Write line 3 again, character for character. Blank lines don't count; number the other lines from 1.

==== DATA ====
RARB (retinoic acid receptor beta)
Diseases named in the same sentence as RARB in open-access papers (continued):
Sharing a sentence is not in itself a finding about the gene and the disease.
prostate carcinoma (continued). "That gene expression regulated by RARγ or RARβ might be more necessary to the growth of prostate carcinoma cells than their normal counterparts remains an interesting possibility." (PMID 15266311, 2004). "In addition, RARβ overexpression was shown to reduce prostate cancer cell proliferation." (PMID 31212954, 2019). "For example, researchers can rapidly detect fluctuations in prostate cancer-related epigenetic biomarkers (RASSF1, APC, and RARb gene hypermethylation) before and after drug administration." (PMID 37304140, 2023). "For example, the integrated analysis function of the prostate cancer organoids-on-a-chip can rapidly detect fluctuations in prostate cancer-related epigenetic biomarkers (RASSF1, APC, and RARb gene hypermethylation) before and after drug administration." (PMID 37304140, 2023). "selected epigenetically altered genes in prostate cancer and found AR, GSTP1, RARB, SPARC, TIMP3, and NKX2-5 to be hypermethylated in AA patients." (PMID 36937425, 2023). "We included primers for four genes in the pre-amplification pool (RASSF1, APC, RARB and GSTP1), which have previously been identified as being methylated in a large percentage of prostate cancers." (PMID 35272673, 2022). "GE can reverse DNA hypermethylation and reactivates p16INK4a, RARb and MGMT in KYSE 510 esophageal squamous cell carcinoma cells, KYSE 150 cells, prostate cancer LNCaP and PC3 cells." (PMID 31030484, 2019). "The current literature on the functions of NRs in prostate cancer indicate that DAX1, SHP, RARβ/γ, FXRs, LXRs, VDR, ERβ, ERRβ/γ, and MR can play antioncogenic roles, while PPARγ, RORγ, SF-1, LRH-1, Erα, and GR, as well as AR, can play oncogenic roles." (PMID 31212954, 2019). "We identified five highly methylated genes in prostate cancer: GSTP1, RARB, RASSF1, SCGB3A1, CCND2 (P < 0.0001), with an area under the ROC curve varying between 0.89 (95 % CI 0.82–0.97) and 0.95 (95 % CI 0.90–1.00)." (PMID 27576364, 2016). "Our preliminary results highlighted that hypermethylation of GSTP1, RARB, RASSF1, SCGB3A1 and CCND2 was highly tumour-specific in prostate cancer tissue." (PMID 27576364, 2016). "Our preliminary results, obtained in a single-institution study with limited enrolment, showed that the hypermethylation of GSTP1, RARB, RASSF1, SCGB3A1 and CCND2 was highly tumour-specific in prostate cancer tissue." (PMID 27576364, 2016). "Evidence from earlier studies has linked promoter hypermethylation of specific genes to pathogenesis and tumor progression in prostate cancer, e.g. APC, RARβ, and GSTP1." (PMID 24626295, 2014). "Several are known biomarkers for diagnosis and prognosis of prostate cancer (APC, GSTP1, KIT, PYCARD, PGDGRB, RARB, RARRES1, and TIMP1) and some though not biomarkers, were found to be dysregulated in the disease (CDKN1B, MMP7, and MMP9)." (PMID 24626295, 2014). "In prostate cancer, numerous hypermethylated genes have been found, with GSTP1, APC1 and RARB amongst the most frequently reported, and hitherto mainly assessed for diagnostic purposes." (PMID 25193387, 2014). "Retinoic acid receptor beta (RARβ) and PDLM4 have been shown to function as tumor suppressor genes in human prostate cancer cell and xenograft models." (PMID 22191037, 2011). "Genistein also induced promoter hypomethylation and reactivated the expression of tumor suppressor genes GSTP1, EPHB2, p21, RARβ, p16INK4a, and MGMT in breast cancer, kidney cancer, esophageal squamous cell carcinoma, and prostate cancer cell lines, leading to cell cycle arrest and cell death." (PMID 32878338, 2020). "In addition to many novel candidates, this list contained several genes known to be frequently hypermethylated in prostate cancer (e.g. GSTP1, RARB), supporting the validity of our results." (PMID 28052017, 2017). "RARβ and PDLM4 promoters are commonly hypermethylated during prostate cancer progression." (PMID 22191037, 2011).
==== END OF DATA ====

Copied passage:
Sharing a sentence is not in itself a finding about the gene and the disease.